-

-
Although this could very well be a picture of me finding a new treasure at a favorite nursery, it's actually an illustration by David Catrow for a children's book called Plantzilla.

Monday, January 7, 2013

On the Street


A couple of posts back, I  showed pictures of staircases going nowhere.  On the same street, just a block  up there was a staricase going to this cool old house.  Of course, the great paint job and fun horns hanging on the front are interesting but what really grabbed my eye from some distance was the plants.
 
This house sits in the middle of a forest of palms, yuccas, and pampas grass.  I was sorely tempted to knock on the door but the dogs in the front yard made me think better of it.  The dogs seemed friendly enough but one never knows what might happen if someone tresspassed  on their magic forest.
 
 The parking strip in front of the house if filled with Trachycarpus fortunei, Yucca, and artistically done rock installations.  A neighbor across the street tells me that many of these rocks were dug from beneath the street in front when the city was doing a project.  The homeowner asked that the rocks be  placed in his parking strip and the workers were happy to comply.

A view up  to the side yard and some larger palms.
 Certainly an unusual treat in the pacific northwest  to have nearly a whole block of palms to walk by.
 Love these rock things!
This group, called Stonhenge, was created from boulders found in the garage when the owner moved in.


The reason that the palm walk goes on for such a distince is that the same fellow owns several lots all of which are for sale.  If you've ever wanted to move into a palm forest in Tacoma, now's your chance.  I would plant giant timber bamboo in the back to block the view of the modern building behind and would add some agaves, opuntias, and other plants that enjoy sharp drainage to the front sloping area.  A few passion vines would disguise the chain link fence and I'd be tempted to replace the grass in the parking strip with something else & add some variegated yuccas to the mix.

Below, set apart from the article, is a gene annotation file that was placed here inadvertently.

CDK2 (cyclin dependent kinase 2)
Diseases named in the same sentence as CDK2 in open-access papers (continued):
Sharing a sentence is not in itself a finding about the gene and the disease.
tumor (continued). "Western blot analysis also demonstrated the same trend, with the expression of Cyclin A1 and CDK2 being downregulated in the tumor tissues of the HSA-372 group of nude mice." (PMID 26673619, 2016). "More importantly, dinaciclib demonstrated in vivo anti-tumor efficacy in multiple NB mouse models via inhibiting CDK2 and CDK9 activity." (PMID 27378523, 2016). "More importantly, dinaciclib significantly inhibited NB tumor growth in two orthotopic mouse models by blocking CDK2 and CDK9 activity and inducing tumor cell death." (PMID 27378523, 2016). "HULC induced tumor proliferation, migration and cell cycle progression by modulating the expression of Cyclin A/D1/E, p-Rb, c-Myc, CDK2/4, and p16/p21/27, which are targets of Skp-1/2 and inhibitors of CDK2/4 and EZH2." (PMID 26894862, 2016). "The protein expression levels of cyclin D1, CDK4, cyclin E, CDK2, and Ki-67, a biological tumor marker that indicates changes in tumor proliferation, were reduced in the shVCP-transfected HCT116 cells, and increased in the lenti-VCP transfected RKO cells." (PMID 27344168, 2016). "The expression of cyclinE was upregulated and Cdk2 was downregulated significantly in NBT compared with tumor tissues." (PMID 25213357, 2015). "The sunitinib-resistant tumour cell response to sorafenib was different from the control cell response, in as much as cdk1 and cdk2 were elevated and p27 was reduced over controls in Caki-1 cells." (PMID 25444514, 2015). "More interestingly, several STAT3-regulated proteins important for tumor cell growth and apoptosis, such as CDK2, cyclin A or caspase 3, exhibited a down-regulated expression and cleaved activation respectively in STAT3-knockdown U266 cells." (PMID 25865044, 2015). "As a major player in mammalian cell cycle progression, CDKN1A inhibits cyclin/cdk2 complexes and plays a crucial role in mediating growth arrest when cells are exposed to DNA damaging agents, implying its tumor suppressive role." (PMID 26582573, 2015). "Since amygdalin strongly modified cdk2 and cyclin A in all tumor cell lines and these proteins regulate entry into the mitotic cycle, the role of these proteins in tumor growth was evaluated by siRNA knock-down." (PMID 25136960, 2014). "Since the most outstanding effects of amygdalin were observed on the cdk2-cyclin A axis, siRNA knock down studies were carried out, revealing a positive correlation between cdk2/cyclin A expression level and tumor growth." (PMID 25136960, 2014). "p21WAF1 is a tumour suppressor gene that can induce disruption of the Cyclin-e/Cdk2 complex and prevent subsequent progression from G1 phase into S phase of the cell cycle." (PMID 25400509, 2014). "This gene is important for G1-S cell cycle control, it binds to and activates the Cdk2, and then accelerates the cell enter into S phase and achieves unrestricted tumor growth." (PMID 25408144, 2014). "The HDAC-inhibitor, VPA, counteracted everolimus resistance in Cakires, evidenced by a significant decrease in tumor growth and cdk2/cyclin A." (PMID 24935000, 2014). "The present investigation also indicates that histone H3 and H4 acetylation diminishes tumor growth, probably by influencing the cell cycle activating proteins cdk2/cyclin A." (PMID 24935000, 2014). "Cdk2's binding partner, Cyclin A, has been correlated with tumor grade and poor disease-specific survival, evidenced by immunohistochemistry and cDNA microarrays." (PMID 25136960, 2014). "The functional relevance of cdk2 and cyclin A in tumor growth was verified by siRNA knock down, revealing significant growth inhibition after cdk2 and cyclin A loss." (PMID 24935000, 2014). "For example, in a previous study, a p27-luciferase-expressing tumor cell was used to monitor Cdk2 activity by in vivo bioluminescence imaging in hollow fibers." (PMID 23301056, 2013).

At the far end of the block, there is a garden tended by someone who is a collector of evergreens of a different kind.





 
 
It's always fun to find gardens of passion!  Hope you enjoyed this little walk up the street as much as I did!

26 comments:

  1. The magic palm forest is pretty amazing. The other plants show Tacoma is in the west after all. The rocks, stonehenge, it's all cool. Looks like he has a trailer of more spiky plants to install.

    The evergreen forest is pretty. Making the most of a tough site to say the least. Wish we could grow those plants here.

    ReplyDelete
    Replies
    1. It does look like he has a trailer of more spiky plants but it's an illusion - the trailer was empty & the plants were growing on the other side of it.

      I sometimes forget, in my lust for things that aren't hardy here, how lucky we are to be able to grow so many wonderful plants here! Thanks for the reminder. (I'm still envious of your Bismarckia nobilis)

      Delete
  2. Glad you mentioned removing the lawn, the parking strip area is way cool but the lawn seems like a bit of a disconnect. Excellent find!

    (oh and I was considering making the call, you know to start the Tacoma homestead, but the word Sotheby's on the sign tells me there would be too many zero's in the price for my bank account)

    ReplyDelete
    Replies
    1. I heard from the neighbor that the gardener and owner of all three lots/2 houses is also the realtor. Based on the location and the housing market, I think you should call as you'd be pleasantly surprised at how much your real estate dollar can buy in Tacoma. Really! Much cheaper here than in Portland, Cistus is still only a couple of hours away and we will be getting our own McMinimins soon... PLUS, you'd be that much closer to Dragonfly, Heronswood, Dig, Jungle Fever, etc.